The House of Lords (HL) has finally handed down judgment in the case of Stringer v HMRC. To say this decision has been keenly anticipated is an understatement. I posted on it a little while ago.
The decision confirms that employees are entitled to accrue holiday pay whilst on long-term sick leave. Some commentators have suggested that employers will want to dismiss those employees to avoid incurring even greater costs caused by the employee’s absence. This will undoubtedly happen in some cases, but the risk to employers in adopting such a course is risky. In doing so, they will risk the employee claiming for disability discrimination as well as unfair dismissal. An employee on long term sick leave may well be able to successfully argue that they are disabled under the DDA. Both employees and employers also need to bear in mind, of course, that one of the potentially fair reasons for terminating a contract of employment is capability (which includes incapacity to through illness/injury). Any employer contemplating terminating an employee’s employment because of ill-health needs to proceed very cautiously.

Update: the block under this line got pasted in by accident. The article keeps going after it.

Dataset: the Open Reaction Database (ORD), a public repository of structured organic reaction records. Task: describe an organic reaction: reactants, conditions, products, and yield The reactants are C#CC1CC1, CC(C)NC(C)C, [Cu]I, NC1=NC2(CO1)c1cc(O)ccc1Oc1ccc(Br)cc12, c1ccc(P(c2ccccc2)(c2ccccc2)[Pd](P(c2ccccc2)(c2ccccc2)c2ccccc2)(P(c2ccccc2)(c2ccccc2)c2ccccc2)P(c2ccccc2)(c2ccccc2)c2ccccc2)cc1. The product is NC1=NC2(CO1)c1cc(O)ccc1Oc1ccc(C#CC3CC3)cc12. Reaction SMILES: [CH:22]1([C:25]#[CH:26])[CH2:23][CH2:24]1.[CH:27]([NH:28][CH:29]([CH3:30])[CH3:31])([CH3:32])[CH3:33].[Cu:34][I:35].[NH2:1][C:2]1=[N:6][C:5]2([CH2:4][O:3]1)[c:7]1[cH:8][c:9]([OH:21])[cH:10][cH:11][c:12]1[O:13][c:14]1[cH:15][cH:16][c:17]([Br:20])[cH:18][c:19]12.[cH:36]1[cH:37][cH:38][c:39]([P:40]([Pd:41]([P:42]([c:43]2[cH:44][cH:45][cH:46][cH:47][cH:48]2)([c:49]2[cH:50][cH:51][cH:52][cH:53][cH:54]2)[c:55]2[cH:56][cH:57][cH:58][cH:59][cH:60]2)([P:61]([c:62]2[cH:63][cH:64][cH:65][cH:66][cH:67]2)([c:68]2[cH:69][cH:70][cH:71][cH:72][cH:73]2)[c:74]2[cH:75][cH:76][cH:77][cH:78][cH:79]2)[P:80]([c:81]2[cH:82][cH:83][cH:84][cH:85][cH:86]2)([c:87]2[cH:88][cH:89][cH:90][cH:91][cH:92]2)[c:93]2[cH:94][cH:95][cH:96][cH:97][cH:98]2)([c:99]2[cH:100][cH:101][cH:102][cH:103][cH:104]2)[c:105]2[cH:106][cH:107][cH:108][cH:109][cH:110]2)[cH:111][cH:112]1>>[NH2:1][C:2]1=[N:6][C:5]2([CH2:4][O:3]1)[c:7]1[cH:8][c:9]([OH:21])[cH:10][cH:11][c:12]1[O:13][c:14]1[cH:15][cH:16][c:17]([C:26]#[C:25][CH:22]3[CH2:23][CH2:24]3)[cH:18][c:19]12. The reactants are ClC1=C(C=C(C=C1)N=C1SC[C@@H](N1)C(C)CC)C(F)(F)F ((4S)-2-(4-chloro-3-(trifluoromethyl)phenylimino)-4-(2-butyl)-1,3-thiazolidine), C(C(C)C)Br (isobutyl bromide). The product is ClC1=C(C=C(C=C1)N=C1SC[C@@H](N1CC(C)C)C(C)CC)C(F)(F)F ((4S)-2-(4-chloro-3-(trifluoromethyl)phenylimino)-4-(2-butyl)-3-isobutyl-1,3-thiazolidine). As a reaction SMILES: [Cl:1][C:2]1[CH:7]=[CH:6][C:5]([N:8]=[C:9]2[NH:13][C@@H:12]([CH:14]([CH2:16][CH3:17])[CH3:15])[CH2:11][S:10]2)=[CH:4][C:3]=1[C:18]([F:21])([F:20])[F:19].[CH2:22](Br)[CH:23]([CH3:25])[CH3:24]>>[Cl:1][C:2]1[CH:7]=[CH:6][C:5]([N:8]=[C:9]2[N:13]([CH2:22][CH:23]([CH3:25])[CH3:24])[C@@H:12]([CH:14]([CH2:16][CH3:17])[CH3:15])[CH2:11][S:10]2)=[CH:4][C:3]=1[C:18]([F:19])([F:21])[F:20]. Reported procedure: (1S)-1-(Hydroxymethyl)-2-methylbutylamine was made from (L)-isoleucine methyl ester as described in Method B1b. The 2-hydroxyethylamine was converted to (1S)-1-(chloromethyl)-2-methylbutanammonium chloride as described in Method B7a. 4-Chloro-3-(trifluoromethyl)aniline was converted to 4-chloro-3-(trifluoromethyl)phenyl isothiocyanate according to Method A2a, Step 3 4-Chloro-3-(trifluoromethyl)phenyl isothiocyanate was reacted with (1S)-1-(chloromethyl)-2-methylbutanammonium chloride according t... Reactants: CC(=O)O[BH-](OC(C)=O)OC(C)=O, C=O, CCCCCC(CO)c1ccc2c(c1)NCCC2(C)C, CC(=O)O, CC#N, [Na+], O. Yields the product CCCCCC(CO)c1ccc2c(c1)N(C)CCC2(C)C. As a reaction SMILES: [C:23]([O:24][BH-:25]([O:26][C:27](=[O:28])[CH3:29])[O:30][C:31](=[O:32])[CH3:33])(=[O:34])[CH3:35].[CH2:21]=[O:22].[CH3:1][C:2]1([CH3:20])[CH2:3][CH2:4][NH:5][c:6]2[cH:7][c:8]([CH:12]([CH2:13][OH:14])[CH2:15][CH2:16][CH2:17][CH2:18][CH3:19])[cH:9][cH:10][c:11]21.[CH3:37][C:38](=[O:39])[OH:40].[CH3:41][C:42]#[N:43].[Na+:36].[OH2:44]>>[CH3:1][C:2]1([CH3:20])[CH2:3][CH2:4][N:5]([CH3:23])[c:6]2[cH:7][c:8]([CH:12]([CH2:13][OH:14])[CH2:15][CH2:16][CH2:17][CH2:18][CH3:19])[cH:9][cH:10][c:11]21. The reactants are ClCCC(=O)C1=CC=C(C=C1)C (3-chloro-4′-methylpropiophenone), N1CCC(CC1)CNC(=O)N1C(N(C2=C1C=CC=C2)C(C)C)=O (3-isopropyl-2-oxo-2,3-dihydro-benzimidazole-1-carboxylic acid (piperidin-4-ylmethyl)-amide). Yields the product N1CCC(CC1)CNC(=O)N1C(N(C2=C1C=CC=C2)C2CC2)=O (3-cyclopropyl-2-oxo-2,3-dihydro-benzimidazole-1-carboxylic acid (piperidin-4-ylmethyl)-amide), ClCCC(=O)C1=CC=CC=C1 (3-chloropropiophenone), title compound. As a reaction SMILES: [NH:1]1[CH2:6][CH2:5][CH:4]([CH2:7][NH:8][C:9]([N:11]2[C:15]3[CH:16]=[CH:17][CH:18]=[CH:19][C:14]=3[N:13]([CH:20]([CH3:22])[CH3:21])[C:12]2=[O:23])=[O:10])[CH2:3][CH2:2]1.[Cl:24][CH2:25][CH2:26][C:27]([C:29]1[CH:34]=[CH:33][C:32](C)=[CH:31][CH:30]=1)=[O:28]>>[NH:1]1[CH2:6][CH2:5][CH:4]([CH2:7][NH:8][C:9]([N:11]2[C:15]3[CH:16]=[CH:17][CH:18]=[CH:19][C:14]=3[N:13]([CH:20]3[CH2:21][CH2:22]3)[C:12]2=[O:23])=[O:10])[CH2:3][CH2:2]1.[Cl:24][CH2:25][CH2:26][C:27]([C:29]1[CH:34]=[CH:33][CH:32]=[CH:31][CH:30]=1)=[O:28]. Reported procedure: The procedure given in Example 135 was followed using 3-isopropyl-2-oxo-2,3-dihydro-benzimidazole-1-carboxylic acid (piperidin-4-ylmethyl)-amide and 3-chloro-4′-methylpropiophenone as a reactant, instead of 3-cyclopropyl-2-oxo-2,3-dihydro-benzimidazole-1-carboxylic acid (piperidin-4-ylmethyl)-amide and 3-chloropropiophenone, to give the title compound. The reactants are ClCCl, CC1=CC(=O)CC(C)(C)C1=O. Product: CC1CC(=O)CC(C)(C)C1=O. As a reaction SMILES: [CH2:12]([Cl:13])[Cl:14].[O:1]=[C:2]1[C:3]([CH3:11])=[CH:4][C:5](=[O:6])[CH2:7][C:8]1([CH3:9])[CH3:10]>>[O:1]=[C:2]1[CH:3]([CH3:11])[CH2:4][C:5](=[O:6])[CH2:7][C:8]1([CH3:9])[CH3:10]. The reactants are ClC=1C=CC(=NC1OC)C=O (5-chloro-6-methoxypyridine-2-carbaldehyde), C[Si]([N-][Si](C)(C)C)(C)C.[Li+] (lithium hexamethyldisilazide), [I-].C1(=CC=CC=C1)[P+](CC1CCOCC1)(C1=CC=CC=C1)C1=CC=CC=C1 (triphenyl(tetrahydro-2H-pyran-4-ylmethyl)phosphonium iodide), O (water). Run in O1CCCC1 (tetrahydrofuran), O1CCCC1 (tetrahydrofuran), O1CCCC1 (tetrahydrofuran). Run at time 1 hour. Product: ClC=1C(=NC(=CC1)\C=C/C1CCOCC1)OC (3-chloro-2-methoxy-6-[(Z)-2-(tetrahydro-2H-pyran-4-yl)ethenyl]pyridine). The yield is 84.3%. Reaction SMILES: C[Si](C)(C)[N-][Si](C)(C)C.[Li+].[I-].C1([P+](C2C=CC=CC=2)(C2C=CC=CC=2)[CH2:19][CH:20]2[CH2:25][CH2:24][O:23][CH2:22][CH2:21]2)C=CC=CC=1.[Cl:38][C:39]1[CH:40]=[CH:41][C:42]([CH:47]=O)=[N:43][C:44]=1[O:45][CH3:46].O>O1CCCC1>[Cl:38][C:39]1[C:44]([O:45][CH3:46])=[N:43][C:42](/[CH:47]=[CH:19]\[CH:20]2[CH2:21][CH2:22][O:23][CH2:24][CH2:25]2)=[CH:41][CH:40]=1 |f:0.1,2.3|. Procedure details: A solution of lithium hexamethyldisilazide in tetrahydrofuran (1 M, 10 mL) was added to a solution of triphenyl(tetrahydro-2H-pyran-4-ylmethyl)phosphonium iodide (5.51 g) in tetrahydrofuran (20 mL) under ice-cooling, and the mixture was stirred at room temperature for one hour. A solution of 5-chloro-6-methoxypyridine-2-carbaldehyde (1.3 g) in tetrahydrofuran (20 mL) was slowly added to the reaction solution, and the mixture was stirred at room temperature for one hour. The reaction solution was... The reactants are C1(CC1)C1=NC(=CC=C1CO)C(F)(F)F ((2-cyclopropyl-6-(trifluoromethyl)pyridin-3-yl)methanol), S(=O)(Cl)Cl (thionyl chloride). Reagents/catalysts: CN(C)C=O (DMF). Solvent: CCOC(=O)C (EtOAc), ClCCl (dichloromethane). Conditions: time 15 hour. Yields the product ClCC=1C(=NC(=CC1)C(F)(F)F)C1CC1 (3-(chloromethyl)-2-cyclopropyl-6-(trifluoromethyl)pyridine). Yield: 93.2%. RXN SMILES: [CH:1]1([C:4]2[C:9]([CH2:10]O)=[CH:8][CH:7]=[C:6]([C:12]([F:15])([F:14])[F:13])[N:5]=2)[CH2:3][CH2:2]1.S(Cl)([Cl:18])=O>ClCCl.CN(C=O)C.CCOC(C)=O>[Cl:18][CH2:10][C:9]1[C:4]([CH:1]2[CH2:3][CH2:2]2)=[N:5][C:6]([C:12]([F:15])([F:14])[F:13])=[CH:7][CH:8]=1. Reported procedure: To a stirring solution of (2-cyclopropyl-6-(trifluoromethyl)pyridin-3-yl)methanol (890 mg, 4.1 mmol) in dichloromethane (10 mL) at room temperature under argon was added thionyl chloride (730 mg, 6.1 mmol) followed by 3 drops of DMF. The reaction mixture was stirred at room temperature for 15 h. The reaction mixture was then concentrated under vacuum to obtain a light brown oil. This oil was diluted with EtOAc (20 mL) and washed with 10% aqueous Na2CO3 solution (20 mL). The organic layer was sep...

The other main point of this decision is that employees who have previously been denied holiday pay whilst sick can renew their request for unpaid holiday pay for any period within the last six years. This is because they will be able to argue that the employer has been in breach of contract and in the civil courts it is possible to sue for breach of contract for up to six years after the breach. Employees will also be able to claim (in the Employment Tribunal) unpaid holiday pay as an unlawful deduction from wages.
If you need further advice on this subject please contact me.